Monday, May 07, 2012

Post-Sale Dinner

Our estate sale team, or even a portion thereof, hasn't dined out together since the great Georgetown sale of last July, when three of us shared a margarita pitcher on the patio of a Mexican restaurant near the National Cathedral, and then wobbled home full of calories, alcohol, and good cheer.  Tonight, five of us girls, plus two spouses (or "spice", as I like to call them) and one mom, met at a Greek place in Rockville to share a meal and stories after what was a thoroughly pleasant, shockingly normal, sale in Chevy Chase.

Two of our colleagues shared their refugee, Sahar, worked for the US State Dept in Iran and was evacuated with her husband along with the last batch of Americans during the 1979 revolution.  Thinking that the upheaval would be short-lived, they departed Tehran with only two suitcases, and made do with what they had upon resettling in DC.  They were far better off in terms of being able to acclimate financially and psychologically than my other coworker, Mila, who left the Dalmatian coast of Yugoslavia when she was 14, after her naval officer father was accused of crimes against the state (a Muslim sailor had taken his uniform home, and when the roll was next called, both he and his whites were missing, and her father, his commanding officer, was held responsible).  Mila spent two years in Italy in a concentration/displaced persons camp, a former WWII prison with thirty-foot walls.  Her family survived on the food that she brought them from the local restaurant where she was allowed to work 12 hour shifts (she spoke Italian because she'd worked as a bartender from age 13 in a resort in Yugoslavia).  She never told her parents about the eight rape attempts, some violent, she survived at the hands of the restaurant owner--they needed the food.  She was interrogated three times by CIA officers who tried to bribe her with Hershey's chocolate bars to get her to say that her father was a communist.  Eventually, in the mid-1960s, the family was sponsored to move to the US by a Catholic charity, and the six of them arrived at JFK one freezing day only to have their arrival go awry.  In forty-eight hours, they endured a train ride from NYC to Cleveland, OH, in a crowded compartment without food, and when they got to Cleveland in the middle of the night the charity workers had mistaken their arrival dates, and the situation was "sorted" by them being ferried to a motel with paper-thin walls that rented rooms by the hour, where they were deposited for two days until more suitable, but still modest, accommodations could be found.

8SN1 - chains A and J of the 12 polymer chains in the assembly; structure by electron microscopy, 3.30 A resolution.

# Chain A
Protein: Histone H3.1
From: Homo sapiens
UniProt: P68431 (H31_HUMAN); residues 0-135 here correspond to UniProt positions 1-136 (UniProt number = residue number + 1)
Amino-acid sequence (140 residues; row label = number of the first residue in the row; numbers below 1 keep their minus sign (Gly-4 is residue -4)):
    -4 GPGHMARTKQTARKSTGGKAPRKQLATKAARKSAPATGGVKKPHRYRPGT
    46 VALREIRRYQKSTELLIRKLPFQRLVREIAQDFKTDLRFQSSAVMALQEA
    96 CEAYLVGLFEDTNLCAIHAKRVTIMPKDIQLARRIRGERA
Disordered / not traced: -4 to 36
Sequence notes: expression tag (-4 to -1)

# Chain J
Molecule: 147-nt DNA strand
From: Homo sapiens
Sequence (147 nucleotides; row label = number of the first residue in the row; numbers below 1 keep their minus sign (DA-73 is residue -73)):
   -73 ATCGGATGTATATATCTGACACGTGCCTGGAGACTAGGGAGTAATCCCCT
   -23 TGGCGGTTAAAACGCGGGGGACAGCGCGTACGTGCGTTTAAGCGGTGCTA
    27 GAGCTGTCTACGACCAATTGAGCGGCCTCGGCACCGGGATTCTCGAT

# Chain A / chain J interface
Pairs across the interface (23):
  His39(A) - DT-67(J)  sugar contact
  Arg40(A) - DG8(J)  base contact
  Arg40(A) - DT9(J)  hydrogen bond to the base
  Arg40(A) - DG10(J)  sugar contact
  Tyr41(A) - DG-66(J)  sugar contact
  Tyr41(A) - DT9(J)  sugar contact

My boss shared her discovery of her father's WWII pictures in an attic trunk when she was a teenager--shots he had taken when he was part of the medical corps that went in to liberate the Buchenwald concentration camp.  There were a couple of dozen--of bodies stacked like firewood, of vacant-eyed living skeletons--because, he later told her, he said he didn't believe anyone would believe him if he'd just told them about it.